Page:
To get a handle on the connection between “asphyxiation” and an “erect penis” it’s necessary to revisit autoerotic asphyxiation.

Historically, the practice of autoerotic asphyxiation has been documented since the early 17th century. It was first used as a treatment for erectile dysfunction.

The idea for this most likely came from subjects who were executed by hanging.

Observers at public hangings noted that male victims developed an erection, sometimes remaining after death (a death erection), and occasionally ejaculated when being hanged.

Various methods are used to achieve the level of oxygen depletion needed, such as a hanging, suffocation with a plastic bag over the head, self-strangulation such as with a ligature, gas or volatile solvents, chest compression, or some combination of these.

Autoerotic Deaths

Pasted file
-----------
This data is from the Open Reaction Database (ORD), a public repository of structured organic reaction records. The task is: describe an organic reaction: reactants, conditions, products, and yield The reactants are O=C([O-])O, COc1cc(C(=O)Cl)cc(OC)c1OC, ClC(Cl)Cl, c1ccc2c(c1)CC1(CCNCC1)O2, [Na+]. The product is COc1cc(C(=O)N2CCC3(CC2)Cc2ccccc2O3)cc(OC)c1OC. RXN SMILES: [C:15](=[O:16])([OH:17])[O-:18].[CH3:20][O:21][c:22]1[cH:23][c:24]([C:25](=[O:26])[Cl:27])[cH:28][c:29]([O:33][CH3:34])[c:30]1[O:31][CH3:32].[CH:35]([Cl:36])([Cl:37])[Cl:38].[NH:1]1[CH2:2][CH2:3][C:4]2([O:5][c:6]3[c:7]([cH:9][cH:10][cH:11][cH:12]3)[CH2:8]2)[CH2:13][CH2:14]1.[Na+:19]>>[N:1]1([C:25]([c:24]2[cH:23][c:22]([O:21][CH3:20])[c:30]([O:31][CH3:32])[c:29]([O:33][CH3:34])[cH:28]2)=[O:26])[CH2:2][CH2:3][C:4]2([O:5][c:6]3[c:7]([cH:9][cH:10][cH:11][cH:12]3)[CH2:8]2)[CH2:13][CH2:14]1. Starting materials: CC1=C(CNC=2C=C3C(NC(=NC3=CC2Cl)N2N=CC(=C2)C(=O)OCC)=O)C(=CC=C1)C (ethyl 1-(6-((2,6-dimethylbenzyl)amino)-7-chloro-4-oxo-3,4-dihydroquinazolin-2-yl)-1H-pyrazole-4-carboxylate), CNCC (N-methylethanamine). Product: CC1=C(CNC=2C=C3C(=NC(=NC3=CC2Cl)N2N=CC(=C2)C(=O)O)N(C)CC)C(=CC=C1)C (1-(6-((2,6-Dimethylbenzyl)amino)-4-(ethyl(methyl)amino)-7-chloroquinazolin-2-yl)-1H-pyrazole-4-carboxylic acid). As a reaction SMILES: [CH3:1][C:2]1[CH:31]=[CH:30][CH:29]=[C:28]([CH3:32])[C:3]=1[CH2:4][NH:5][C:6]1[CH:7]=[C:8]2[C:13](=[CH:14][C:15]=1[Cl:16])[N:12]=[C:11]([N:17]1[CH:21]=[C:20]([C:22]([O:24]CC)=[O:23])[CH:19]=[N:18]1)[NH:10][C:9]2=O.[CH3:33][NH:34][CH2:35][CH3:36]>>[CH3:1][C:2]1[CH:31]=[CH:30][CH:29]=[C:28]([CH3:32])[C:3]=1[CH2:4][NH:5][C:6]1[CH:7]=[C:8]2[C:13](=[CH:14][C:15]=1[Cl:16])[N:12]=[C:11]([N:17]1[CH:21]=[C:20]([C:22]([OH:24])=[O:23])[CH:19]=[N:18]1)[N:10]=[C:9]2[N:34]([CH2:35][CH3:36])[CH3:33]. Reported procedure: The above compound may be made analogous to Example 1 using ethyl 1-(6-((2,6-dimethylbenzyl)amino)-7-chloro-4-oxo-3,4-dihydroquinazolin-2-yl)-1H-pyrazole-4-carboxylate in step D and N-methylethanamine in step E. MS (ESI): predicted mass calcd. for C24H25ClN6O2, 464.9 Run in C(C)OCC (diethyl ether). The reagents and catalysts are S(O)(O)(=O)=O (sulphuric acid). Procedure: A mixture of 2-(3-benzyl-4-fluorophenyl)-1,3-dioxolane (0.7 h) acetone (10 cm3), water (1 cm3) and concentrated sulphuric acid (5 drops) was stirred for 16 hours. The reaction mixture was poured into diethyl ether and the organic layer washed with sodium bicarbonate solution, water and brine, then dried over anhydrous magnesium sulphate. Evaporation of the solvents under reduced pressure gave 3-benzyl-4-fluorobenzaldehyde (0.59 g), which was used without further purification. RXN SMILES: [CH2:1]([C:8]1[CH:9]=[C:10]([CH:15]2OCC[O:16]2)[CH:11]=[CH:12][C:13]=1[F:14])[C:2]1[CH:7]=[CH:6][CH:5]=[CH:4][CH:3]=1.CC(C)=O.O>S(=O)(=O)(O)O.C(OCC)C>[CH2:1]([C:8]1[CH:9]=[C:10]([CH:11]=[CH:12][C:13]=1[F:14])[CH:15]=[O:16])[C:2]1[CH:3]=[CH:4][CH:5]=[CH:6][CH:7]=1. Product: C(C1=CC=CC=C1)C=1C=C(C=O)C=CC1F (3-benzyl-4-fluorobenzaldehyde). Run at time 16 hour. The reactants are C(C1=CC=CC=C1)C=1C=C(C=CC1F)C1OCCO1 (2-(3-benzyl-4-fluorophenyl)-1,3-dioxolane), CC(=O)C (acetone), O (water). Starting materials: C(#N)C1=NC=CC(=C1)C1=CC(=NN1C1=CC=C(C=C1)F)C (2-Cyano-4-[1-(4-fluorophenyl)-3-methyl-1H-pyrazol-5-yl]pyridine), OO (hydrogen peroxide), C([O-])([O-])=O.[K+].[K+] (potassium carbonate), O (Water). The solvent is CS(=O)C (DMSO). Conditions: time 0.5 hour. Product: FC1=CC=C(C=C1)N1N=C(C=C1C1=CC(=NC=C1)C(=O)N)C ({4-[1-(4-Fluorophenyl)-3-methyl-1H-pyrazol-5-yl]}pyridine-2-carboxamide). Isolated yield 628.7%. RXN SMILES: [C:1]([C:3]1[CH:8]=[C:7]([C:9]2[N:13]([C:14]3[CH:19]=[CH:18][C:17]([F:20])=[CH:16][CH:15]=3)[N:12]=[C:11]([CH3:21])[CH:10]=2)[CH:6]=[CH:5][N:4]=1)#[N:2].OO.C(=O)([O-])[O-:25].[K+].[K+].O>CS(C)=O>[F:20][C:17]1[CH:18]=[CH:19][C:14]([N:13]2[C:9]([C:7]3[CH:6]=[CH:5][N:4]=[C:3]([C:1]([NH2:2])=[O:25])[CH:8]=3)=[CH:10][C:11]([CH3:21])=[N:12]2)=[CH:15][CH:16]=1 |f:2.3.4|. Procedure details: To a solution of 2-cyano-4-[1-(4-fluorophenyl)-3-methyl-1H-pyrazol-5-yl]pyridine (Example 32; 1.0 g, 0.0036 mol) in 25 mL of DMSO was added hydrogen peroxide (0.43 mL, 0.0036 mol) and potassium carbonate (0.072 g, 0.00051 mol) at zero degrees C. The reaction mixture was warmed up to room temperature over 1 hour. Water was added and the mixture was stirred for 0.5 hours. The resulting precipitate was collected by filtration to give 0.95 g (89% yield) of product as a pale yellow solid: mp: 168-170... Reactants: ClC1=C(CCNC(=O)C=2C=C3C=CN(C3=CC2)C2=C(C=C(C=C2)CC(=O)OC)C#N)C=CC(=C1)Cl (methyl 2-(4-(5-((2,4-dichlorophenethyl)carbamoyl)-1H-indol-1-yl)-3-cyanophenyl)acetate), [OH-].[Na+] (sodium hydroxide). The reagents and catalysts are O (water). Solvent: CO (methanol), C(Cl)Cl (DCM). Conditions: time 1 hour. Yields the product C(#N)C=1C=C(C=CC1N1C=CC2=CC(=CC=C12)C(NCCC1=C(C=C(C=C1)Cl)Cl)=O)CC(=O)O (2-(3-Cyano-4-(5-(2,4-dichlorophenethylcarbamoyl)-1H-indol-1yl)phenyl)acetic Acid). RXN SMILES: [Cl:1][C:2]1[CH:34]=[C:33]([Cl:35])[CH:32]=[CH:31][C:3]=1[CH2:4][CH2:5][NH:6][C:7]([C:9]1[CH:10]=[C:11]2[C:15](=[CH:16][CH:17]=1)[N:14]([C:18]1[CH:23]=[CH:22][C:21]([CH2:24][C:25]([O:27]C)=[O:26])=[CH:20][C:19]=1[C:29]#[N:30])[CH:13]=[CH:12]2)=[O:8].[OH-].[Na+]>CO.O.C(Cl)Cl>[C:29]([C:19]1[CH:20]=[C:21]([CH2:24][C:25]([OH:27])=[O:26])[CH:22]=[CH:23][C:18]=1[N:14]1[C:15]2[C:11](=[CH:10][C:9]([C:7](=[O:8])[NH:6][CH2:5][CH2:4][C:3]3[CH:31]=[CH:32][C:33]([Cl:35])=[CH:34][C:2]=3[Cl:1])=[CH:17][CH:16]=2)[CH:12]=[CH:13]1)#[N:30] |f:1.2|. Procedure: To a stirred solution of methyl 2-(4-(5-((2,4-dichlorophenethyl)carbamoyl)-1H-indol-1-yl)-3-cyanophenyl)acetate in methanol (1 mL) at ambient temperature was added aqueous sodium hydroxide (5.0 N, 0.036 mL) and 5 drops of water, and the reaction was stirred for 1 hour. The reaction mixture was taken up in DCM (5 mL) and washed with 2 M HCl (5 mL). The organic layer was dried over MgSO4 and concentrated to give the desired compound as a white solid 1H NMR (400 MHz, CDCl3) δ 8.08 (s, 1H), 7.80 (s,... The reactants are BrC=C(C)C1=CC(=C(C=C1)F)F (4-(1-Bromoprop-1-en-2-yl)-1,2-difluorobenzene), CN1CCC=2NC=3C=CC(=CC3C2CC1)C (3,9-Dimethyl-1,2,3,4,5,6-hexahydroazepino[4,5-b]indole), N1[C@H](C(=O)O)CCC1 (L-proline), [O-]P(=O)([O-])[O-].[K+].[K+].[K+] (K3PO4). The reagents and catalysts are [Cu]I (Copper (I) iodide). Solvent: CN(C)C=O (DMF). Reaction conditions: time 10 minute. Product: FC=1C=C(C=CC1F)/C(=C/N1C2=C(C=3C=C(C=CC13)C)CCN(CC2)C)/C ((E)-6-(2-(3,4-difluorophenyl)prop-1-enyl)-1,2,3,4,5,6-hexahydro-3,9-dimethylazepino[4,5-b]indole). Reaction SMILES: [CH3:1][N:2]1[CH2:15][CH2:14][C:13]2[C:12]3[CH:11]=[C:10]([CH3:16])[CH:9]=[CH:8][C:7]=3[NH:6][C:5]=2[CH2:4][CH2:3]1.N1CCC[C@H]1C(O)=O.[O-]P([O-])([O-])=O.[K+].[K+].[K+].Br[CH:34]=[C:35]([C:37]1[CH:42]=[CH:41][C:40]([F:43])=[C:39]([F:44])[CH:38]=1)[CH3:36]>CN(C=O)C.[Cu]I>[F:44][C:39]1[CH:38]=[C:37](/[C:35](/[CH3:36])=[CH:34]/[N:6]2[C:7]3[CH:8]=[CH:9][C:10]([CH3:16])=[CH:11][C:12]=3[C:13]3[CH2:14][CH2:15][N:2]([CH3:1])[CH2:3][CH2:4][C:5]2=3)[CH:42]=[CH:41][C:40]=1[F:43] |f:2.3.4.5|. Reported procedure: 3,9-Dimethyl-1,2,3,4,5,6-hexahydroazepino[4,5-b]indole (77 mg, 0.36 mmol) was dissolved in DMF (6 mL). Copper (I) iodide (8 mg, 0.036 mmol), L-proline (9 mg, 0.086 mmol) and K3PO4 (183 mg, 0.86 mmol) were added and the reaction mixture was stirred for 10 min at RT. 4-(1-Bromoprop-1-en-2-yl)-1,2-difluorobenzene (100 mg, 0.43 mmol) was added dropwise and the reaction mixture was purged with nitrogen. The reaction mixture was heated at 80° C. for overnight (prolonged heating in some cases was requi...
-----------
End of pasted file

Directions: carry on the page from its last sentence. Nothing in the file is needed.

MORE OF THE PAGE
A unique subgroup of asphyxial deaths are autoerotic deaths which occur during purposeful attempts to reduce blood flow to the brain by neck compression during masturbation.

Any object which compresses the neck can be used.

Most of the time a towel or some soft object is placed between the ligature and the neck to prevent visible scrapes or bruises.

Handbook for Death Scene Investigators
Jay Dix and Mary Fran Ernst – 1999

The indelicate details associated with autoerotic asphyxiation ultimately points towards postmortem priapisms which [amongst other things] are associated with injuries to the cerebellum, spinal cord and major blood vessels plus “violent death by poisoning”.

A death erection, angel lust, or terminal erection is a post-mortem erection, technically a priapism, observed in the corpses of men who have been executed, particularly by hanging. … Injuries to the cerebellum or spinal cord are often associated with priapism in living patients. … Other causes of death may also result in these effects, including fatal gunshots to the head, damage to major blood vessels, and violent death by poisoning.

A postmortem priapism is an indicator that death was likely swift and violent.

Priapism is a condition in which a penis remains erect for hours in the absence of stimulation or after stimulation has ended.